Thus, Maréchal, denying with Kant that reality enters our thought with the concept, held that there was a certain 'striving' of the intellect in judging, which striving in itself attained reality and truth. For, he noted, do we not necessarily in judgment distinguish between subject and object? To which one can only reply: given the subjectivist principle, on what grounds can one assert that it is a real object and not merely a 'thought' one?
Aquinas observes that 'things stand between two intellects: between the divine intellect which causes them, and our intellect, which they cause.'
This ringing declaration of realism implies that truth is to be distinguished into: truth of thing (conformity of thing to the intellect which measures it - the divine intellect or that of the artifex); and truth of knowledge (conformity to thing of intellect).
This fundamental truth of knowledge is not to be confused with formal truth of knowledge, which means knowing that the knowledge is true. It is this formal truth of knowledge which Aquinas ascribes to the judgment.
But that is not to exclude fundamental truth of knowledge from that simple act of knowing from which we have the concept.
Far from it.
Let us review the elements of the doctrine of Aquinas regarding knowledge.
It depends first on the doctrine of potency and act, first expounded by Aristotle, and adopted and extended by Thomas. The knower (whether by sense or by intellect), before knowing, is only potentially knowing, or is indeterminate with regard to the known. To be 'in potency' to a determination means both to lack the determination and to be capable of acquiring it. Note carefully: this means that the knower was not, by some infusion, constituted already knowing: as Aristotle had already famously said, the mind is at the beginning a 'clean slate'. (Had he said otherwise, as did Plato, where could the evidence have come from?) Hence, in knowing, the knower is rendered determinate with regard to the known. In the language of Aristotle and Thomas, that is to say that the knower acquires form.
But how acquire it?
Let us quote from an unpublished work on the having of form by the knower:
"......the manner wherein the knower has the form of the known
must be said to be other than (the) material manner of having
"First, the knower receives the form of the known NOT SUBJECTIVELY: for it receives it indeed not as its own form, that is, not as appropriated or limited to itself, but as the form of another, to wit, of the known; so that the received form neither loses its 'belongedness?to?another', nor loses its identity with the form of the other (of the known) outside the recipient (the knower). And the reason of this is that the form received in the knower is the form OF ANOTHER, to wit, OF THE KNOWN, for what is known is not something of the knower, but is something of another, to wit, the known.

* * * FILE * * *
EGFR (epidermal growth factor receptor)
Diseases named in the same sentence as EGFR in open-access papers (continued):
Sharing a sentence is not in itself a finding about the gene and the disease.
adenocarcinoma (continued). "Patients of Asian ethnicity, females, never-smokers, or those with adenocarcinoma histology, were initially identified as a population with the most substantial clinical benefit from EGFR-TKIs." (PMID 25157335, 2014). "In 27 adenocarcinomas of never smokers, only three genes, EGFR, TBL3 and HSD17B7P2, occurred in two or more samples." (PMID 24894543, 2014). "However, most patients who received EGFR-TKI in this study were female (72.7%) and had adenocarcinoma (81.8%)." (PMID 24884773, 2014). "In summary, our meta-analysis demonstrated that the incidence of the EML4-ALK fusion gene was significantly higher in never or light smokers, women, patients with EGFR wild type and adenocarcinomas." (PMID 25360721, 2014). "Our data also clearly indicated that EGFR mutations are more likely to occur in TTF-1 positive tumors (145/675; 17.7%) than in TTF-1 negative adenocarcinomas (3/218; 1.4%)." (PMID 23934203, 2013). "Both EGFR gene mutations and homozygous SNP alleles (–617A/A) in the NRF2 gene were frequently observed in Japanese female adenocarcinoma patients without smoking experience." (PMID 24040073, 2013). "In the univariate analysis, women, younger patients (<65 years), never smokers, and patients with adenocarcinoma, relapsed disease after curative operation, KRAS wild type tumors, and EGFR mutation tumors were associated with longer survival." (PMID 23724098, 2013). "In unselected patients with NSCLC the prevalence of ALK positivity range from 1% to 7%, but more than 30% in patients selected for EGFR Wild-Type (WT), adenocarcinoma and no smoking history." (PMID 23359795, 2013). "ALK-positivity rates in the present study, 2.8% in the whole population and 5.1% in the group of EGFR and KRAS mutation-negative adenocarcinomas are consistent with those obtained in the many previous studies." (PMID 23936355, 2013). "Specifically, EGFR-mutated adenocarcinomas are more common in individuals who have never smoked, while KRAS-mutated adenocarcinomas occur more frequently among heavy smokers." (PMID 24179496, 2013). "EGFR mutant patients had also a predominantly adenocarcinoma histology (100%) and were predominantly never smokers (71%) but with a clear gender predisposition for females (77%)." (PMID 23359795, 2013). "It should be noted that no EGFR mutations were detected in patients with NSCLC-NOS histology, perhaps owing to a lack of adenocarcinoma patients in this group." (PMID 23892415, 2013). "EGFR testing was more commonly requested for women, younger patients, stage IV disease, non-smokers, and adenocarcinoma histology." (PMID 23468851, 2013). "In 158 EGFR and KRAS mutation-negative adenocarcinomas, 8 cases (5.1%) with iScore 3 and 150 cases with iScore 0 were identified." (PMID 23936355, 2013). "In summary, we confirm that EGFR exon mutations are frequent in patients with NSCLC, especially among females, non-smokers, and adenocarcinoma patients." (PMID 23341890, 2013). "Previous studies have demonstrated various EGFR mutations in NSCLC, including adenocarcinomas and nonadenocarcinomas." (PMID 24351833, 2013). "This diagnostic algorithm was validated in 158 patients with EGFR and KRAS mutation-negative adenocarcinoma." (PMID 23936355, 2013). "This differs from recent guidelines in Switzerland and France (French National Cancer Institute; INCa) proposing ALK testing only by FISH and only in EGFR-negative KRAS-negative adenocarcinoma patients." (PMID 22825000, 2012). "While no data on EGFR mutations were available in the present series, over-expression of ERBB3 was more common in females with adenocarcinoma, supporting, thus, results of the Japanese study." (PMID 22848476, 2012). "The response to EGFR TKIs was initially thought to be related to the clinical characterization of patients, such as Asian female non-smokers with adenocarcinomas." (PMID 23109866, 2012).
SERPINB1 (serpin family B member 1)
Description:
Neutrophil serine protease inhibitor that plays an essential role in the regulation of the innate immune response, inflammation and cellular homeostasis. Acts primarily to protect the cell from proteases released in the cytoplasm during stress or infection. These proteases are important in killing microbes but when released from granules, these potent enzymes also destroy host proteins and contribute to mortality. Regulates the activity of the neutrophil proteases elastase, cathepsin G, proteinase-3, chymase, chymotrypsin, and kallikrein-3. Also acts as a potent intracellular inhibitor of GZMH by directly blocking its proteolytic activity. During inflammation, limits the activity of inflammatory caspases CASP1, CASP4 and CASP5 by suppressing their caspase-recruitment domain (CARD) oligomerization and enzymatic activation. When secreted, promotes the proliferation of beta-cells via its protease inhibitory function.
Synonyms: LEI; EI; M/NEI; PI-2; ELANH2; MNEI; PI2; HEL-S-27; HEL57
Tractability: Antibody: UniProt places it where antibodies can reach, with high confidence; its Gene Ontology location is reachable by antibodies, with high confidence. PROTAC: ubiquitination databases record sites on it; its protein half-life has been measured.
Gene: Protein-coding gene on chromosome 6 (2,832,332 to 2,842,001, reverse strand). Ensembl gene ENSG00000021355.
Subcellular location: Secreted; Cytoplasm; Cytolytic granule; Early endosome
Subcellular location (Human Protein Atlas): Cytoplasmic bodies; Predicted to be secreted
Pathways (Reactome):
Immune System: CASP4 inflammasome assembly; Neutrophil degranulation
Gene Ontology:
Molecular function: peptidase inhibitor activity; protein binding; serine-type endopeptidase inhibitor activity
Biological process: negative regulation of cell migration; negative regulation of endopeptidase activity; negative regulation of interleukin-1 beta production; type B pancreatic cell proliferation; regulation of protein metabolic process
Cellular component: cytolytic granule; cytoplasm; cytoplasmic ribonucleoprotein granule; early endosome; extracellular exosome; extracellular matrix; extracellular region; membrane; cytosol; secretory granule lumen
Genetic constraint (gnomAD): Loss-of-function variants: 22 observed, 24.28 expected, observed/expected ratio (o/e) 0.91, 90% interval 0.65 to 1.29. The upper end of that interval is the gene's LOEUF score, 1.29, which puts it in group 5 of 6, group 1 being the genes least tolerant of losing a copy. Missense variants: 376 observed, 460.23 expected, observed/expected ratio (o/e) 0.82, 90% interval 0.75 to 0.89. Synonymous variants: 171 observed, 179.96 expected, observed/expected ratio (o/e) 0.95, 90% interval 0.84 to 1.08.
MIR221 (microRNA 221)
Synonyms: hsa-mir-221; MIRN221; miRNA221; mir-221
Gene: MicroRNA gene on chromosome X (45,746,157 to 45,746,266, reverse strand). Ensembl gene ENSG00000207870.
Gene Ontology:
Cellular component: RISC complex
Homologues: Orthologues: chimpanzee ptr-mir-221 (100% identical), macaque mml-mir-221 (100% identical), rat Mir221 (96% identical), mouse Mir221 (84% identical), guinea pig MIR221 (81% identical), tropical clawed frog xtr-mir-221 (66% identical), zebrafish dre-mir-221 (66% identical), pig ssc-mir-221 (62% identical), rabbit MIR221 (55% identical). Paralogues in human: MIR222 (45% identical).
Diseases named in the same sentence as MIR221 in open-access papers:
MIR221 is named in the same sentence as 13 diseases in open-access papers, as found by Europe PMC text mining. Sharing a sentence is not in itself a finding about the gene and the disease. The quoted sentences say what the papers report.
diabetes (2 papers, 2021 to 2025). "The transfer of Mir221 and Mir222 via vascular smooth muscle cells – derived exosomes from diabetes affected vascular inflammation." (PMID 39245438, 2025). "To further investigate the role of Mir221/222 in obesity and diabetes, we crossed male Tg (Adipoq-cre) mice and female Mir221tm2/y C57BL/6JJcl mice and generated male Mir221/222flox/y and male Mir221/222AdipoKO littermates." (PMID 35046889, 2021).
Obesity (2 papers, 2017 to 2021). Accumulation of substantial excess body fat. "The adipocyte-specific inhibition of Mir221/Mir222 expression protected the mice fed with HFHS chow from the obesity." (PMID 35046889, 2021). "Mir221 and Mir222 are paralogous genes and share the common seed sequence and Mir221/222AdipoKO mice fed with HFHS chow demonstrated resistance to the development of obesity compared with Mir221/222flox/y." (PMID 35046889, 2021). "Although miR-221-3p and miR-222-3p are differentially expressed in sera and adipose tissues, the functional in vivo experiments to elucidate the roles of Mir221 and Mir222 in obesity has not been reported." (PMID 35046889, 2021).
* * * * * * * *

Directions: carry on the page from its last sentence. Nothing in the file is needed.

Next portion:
"Thus, for example, when a knower knows the heat of some steel, the heat which is in the knower is not the heat of the knower, but is the heat of the steel: for what is known is not a heat of the knower, but is the heat of the steel;........ Accordingly St Thomas writes: "Non?knowers have nothing save their own form only, but a knower is naturally apt to have the form also of another thing." (I, q.14, a.1). And elsewhere he says: "In those things which participate knowledge, form is found in a higher manner than in those which lack it. For in those things which lack knowledge there is found only form determining each thing to one be of their own, which is the natural be of each thing........ But in things having knowledge each thing is thus determined to its own natural be by natural form, which, however, is receptive of the forms of other things: just as sense receives the forms of all sensibles, and intellect of all understandables. Thus forms exist in a higher manner in things having knowledge, above the manner of natural forms" (1, q.80, a.1).